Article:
WASHINGTON (Reuters) - Back when President Barack Obama sat eye-to-eye eating hamburgers with Russian President Dmitry Medvedev on June 24, he had a secret.
Obama had been told nearly two weeks earlier — on June 11 — about a suspected Russian spy ring operating in the United States, a White House official said on Friday.
The Russians were arrested on June 27 and the idea of swapping the 10 Russians for alleged spies held by Moscow was raised before the arrests were made.
The White House official, speaking on condition of anonymity, said Obama had been given extensive details at the June 11 Oval Office meeting about the individuals involved and what they were accused of doing over the past decade.
He was told that some of the Russians had plans to travel abroad this summer.
It was at this meeting that the idea of swapping the Russians came up, well before they were ever arrested. Other options were also discussed.
Obama chaired a meeting of the National Security Council on June 18 to discuss the spy case.
Details on the prelude to the biggest U.S.-Russia spy exchange since the Cold War were released hours after the two countries traded agents on the tarmac at Vienna’s airport on Friday.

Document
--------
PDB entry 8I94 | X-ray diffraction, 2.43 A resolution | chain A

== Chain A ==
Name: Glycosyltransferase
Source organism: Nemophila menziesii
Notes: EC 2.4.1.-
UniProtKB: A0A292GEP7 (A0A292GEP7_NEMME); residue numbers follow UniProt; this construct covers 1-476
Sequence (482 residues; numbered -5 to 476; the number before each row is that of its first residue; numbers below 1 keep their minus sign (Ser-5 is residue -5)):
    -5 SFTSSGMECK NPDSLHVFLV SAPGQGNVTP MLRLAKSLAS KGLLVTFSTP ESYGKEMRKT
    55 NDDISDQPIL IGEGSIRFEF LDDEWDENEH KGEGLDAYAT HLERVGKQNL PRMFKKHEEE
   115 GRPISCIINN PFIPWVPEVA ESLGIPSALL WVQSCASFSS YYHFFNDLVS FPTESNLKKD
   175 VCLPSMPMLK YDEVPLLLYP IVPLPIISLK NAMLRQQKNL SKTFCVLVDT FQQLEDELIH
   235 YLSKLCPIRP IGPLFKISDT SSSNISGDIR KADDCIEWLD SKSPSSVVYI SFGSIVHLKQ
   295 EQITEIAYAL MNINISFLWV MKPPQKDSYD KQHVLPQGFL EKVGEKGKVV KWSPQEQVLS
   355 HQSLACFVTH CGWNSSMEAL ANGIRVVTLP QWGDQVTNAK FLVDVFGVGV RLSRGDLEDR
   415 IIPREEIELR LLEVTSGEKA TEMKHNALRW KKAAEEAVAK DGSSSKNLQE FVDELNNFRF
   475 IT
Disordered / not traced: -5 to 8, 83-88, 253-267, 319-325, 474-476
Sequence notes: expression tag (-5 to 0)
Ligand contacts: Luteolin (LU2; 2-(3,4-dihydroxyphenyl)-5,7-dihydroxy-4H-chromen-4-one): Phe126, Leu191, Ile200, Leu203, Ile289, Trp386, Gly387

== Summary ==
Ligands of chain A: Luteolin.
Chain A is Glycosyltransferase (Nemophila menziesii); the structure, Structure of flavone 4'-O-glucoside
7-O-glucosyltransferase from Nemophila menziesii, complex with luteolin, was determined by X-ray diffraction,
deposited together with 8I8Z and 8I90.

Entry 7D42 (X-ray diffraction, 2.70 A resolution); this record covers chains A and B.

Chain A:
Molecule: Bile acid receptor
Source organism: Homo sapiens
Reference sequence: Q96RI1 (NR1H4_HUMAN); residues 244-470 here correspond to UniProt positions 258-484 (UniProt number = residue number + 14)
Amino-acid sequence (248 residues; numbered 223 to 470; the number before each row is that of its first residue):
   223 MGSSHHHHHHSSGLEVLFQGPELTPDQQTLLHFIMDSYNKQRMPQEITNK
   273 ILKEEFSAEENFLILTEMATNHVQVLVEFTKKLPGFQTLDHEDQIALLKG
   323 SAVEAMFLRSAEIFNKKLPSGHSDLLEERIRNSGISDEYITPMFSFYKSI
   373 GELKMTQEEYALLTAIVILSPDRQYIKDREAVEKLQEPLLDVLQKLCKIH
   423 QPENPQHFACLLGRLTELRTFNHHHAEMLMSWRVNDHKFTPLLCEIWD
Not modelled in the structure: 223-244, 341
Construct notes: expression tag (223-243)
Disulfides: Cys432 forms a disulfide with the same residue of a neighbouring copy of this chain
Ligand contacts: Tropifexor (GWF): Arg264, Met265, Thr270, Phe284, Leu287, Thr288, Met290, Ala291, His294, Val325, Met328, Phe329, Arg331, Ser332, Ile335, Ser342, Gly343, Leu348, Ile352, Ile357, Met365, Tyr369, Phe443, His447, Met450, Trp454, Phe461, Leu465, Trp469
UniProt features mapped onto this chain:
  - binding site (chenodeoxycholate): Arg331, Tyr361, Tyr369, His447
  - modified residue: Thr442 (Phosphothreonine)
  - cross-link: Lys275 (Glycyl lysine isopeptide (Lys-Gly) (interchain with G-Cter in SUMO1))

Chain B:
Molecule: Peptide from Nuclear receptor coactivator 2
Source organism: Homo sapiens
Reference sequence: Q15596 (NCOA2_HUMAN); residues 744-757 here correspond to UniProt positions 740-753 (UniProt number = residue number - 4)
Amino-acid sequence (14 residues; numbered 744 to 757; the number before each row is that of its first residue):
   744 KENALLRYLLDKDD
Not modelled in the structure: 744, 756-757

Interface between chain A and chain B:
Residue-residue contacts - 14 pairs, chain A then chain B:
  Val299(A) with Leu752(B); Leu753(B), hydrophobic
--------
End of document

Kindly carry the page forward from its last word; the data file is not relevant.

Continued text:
U.S. law enforcement agencies first briefed White House officials in February about long-running surveillance of the Russians’ undercover activities, the official said.
The U.S. government came up with the four individuals to be released by the Russians based on humanitarian concerns, health concerns and other reasons that were put forward to the Russians. CIA Director Leon Panetta led the conversations.
“These names were put to the Russians within days of the arrests,” said the official. “And we received a response soon after the names were offered.”
The dramatic conclusion to the espionage scandal came after spymasters brokered the deal with the approval of Obama and Medvedev, both keen not to derail improving relations between their countries.
Reporting by Matt Spetalnick and Steve Holland; Editing by Paul Simao